GOLF JOURNAL
Pride of Lions: Crenshaw Among Devotees of Threatened ‘Muny’ March 27, 2019 By Mike Trostel, USGA

Ben Crenshaw looked out the clubhouse window at Lions Municipal Golf Course. It was a brisk late-February day by Austin standards, but the practice putting green, located about 40 feet away, was packed.

High schoolers working on their 4-footers. Two guys in their 50s, both wearing jeans, putting for a Coke. A dad sneaking in some practice while his 5-year-old daughter climbed on the large stone lion that sits on a raised platform in the middle of the green.

“I can’t imagine this place not being here,” said Crenshaw, shaking his head. “‘Muny’ means so much to this community.”

There are 2,497 municipal golf courses in the United States, approximately 17 percent – or one in six – of all golf courses across the country.

Lions Municipal Golf Course – known locally as “Muny” – is Austin’s oldest municipal course, established in 1924 by the Lions Club, an international service organization. It sits in the heart of the city, just over 2 miles from the Texas State Capitol. Its location and affordable green fees – just $26 on weekdays, $13 for juniors – attract an eclectic group of golfers.

Lions is the course of police officers, bartenders and school teachers, but on any given day you might see former University of Texas football coach Mack Brown playing nine with his buddies or actor Matthew McConaughey on the driving range with his son. It has also hosted some of the biggest names in the game, including Ben Hogan, Byron Nelson, Sandra Haynie, Betsy Rawls and Tom Kite.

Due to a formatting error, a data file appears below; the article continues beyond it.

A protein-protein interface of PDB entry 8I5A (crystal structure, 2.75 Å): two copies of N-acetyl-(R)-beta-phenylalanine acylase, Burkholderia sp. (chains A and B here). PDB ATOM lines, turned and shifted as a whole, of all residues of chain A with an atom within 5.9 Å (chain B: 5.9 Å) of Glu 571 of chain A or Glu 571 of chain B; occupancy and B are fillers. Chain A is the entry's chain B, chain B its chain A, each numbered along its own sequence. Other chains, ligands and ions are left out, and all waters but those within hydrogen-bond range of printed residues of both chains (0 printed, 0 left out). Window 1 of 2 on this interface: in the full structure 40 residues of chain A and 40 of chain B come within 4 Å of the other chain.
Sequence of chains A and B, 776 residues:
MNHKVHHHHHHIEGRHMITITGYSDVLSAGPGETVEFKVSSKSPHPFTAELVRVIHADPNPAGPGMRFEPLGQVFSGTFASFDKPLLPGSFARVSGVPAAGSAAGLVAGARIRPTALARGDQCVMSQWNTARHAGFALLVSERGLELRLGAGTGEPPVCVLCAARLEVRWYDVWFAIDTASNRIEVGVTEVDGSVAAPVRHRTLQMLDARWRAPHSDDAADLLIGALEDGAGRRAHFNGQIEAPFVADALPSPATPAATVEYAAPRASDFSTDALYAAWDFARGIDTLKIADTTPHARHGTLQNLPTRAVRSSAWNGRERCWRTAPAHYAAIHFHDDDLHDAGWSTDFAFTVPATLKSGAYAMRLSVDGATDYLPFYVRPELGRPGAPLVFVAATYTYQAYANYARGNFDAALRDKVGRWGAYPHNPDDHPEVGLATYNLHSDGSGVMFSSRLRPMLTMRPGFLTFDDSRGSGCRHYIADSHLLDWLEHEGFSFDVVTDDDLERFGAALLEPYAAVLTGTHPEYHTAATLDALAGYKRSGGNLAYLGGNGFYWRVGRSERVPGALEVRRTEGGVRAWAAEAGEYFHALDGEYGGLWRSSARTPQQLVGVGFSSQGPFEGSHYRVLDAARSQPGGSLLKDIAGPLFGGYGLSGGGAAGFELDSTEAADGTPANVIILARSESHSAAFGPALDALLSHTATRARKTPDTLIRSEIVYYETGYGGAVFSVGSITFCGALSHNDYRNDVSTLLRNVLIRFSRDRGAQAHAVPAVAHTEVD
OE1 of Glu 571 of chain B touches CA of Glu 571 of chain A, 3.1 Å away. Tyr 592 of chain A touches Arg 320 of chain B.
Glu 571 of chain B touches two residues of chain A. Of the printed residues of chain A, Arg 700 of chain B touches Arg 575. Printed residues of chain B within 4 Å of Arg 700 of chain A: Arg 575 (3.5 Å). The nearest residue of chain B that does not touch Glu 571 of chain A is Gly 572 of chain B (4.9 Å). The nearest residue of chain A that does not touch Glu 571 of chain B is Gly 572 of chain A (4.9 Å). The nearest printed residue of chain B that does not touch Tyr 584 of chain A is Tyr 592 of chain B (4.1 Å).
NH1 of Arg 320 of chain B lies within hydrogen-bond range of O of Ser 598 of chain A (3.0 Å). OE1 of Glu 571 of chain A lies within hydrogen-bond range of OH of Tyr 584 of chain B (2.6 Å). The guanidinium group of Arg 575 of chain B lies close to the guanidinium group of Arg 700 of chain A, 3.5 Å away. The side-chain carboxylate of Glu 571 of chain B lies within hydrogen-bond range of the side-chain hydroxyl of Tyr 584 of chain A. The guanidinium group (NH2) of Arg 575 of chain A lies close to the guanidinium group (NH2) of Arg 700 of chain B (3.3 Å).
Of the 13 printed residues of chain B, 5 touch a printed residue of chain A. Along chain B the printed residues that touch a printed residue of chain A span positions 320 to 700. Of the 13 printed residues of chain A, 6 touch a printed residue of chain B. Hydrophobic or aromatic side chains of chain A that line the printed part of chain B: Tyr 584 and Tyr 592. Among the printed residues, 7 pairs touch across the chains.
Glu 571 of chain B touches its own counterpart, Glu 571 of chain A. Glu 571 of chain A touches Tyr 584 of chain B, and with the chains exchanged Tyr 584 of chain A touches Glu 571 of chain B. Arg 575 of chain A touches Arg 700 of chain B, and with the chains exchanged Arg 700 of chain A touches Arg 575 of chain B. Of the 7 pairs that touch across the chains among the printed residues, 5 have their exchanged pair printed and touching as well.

Lions has long been one of the city’s most popular courses, logging about 60,000 rounds per year. It also hosts Texas' oldest amateur tournament, the Firecracker Open, played annually over the Fourth of July weekend. But the course’s significance goes far beyond the golfers it currently serves.

In 1950, Lions was the first course south of the Mason-Dixon line to integrate. A 9-year-old caddie named Alvin Propps and a friend played the course in defiance of the Jim Crow Laws of the era. They were detained, but Austin Mayor Taylor Glass let them go instead of jailing them for trespassing. Subsequently, the city council decided to let all golfers – black and white – play at Muny rather than build a separate course for African Americans.

At a time when Jim Crow Laws still dictated that schools be segregated and blacks use separate water fountains, Lions became a beacon of hope for African Americans. Four years before Brown v. Board of Education was decided, a pair of determined pre-teens inspired change that quietly marked the beginning of desegregation of golf courses in the South.

“I wish I could express how good I felt,” said General Marshall, who as a boy caddied at Lions from 1946 to 1950. “When they integrated this course, black golfers from all over the state of Texas would come here to play golf.”

In fact, so many people wanted to play at Muny in the 1950s and ‘60s that buses were used to shuttle players in from other parts of the state. Public figures such as boxing legend Joe Louis, an outspoken advocate for black golfers, held clinics at Lions that often attracted thousands of spectators.

But the future of Lions Municipal Golf Course may be in danger.

Lions Municipal Golf Course in Austin, Texas, is rooted in history but needs help to stay afloat. 

The land the course sits on is a part of a 350-acre tract that was deeded from Colonel George Washington Brackenridge to the University of Texas (UT) in 1910 for the “purpose of advancing and promoting University education.”